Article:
I reach down to open the saddlebag on my boyfriend’s Harley, and realize, once the top springs free, that the back half of the bag is no longer attached to the bike.
“Oh. Uh-oh,” I say, wiggling the hard bag up and down. “The back bolt is gone on this saddlebag.”
“Seriously?!” My boyfriend pops his head out of his garage and rolls his eyes.
This is the thing they don’t tell you about Harleys, especially if they’re built; they can shake so much, they’ll back bolts right out of their holes. (Don’t tell my mother.) This leads me to do the jiggle test on my backrest and grab bars before any rides.
My boyfriend reappears from the garage, clutching a plastic bag. He bends down and pulls out a zip tie– every shade tree mechanic’s best friend. When I first met him, I thought the zip ties holding on his license plate were an ironic anomaly, a very un-Harley-esque diss to the prissiness of most Harley riders. Or at the very least, a convient coincidence.
My boyfriend slips the zip tie through the bolt hole and pulls it tight, wiggling the bag to double check it’s secure. He bites his bottom lip, intent and serious, and then flashes me an impish smile.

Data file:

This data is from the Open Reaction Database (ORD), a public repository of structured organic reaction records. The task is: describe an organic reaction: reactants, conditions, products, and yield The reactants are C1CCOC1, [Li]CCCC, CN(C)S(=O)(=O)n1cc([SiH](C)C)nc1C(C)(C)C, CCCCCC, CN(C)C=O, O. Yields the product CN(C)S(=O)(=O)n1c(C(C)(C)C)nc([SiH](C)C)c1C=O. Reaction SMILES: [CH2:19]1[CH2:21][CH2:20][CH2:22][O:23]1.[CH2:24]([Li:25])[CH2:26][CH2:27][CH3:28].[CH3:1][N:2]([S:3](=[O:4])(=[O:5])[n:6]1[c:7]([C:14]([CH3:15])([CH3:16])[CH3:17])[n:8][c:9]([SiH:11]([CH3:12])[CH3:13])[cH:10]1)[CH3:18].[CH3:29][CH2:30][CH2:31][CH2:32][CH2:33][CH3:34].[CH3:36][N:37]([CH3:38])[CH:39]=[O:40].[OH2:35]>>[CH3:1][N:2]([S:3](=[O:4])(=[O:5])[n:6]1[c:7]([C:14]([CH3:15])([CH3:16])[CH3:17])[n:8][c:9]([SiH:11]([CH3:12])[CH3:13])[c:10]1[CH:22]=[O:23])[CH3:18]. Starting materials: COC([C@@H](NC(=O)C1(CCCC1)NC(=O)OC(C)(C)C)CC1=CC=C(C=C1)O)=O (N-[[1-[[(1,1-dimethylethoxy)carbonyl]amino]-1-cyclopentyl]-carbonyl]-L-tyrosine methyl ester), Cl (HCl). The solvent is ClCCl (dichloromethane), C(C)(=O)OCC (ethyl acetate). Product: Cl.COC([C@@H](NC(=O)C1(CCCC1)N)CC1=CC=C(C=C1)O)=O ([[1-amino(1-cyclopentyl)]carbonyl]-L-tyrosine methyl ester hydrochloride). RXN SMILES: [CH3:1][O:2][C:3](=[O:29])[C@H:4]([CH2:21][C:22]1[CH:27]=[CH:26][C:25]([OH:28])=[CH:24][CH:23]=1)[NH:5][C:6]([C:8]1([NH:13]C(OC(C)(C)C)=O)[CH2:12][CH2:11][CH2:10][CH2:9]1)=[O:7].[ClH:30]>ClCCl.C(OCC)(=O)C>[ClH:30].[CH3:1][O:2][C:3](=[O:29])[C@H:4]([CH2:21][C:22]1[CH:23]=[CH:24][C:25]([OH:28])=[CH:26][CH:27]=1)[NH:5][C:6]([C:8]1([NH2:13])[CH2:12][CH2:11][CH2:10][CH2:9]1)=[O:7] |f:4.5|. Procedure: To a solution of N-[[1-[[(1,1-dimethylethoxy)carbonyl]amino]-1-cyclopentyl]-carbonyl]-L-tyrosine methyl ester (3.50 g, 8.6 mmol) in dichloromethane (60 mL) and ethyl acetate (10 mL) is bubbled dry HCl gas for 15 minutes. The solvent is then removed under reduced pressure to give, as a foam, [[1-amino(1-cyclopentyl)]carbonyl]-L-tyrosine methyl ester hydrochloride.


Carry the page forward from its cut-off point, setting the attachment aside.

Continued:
“That should do it.”
Poor girl. She’s got some scratches and scrapes, has been doctored here and there; she’s well-used and well-loved in an interesting sort of way. She’s certainly not a show bike, but she’s carried us thousands of miles.
And who can’t say they haven’t traveled a mile or two in life with some of our “mildly essential” parts and pieces strapped on or duct-tapped, missing a few “optional” nuts and bolts, but still making it, still cruising?
This is what my boyfriend’s Harley makes me think of as he finishes yanking the zip tie tight and snaps down the lid of the saddlebag.
“Ready to go?” He asks with a smile.
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